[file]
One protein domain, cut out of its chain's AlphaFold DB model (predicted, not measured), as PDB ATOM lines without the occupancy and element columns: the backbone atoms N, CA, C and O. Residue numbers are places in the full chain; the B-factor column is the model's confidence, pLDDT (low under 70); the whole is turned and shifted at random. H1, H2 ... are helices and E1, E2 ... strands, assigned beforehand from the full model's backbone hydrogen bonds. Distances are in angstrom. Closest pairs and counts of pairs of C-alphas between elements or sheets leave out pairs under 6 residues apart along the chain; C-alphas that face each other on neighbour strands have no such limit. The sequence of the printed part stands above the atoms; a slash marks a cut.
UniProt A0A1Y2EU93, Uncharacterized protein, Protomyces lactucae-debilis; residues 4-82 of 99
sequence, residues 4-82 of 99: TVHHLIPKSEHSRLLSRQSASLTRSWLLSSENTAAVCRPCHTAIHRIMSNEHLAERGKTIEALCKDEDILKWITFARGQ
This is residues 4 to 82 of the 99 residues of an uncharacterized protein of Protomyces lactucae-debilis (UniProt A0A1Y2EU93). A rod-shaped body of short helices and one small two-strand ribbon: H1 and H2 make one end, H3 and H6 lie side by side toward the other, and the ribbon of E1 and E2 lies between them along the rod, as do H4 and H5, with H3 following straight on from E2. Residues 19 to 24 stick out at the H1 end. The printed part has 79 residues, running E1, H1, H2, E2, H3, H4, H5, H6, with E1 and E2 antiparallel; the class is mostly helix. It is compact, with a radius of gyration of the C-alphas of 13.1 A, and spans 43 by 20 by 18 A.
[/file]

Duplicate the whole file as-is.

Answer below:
One protein domain, cut out of its chain's AlphaFold DB model (predicted, not measured), as PDB ATOM lines without the occupancy and element columns: the backbone atoms N, CA, C and O. Residue numbers are places in the full chain; the B-factor column is the model's confidence, pLDDT (low under 70); the whole is turned and shifted at random. H1, H2 ... are helices and E1, E2 ... strands, assigned beforehand from the full model's backbone hydrogen bonds. Distances are in angstrom. Closest pairs and counts of pairs of C-alphas between elements or sheets leave out pairs under 6 residues apart along the chain; C-alphas that face each other on neighbour strands have no such limit. The sequence of the printed part stands above the atoms; a slash marks a cut.
UniProt A0A1Y2EU93, Uncharacterized protein, Protomyces lactucae-debilis; residues 4-82 of 99
sequence, residues 4-82 of 99: TVHHLIPKSEHSRLLSRQSASLTRSWLLSSENTAAVCRPCHTAIHRIMSNEHLAERGKTIEALCKDEDILKWITFARGQ
This is residues 4 to 82 of the 99 residues of an uncharacterized protein of Protomyces lactucae-debilis (UniProt A0A1Y2EU93). A rod-shaped body of short helices and one small two-strand ribbon: H1 and H2 make one end, H3 and H6 lie side by side toward the other, and the ribbon of E1 and E2 lies between them along the rod, as do H4 and H5, with H3 following straight on from E2. Residues 19 to 24 stick out at the H1 end. The printed part has 79 residues, running E1, H1, H2, E2, H3, H4, H5, H6, with E1 and E2 antiparallel; the class is mostly helix. It is compact, with a radius of gyration of the C-alphas of 13.1 A, and spans 43 by 20 by 18 A.